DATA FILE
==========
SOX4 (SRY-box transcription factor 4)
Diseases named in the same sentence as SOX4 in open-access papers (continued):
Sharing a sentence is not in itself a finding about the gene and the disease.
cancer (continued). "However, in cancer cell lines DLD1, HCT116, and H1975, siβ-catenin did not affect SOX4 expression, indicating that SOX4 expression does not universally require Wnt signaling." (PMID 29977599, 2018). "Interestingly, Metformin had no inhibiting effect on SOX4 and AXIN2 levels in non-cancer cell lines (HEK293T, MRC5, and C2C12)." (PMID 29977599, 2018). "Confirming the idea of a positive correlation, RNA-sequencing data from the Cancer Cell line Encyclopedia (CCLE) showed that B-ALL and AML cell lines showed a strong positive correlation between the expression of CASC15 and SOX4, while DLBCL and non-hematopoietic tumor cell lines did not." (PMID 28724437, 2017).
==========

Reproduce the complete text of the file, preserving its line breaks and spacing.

SOX4 (SRY-box transcription factor 4)
Diseases named in the same sentence as SOX4 in open-access papers (continued):
Sharing a sentence is not in itself a finding about the gene and the disease.
cancer (continued). "However, in cancer cell lines DLD1, HCT116, and H1975, siβ-catenin did not affect SOX4 expression, indicating that SOX4 expression does not universally require Wnt signaling." (PMID 29977599, 2018). "Interestingly, Metformin had no inhibiting effect on SOX4 and AXIN2 levels in non-cancer cell lines (HEK293T, MRC5, and C2C12)." (PMID 29977599, 2018). "Confirming the idea of a positive correlation, RNA-sequencing data from the Cancer Cell line Encyclopedia (CCLE) showed that B-ALL and AML cell lines showed a strong positive correlation between the expression of CASC15 and SOX4, while DLBCL and non-hematopoietic tumor cell lines did not." (PMID 28724437, 2017).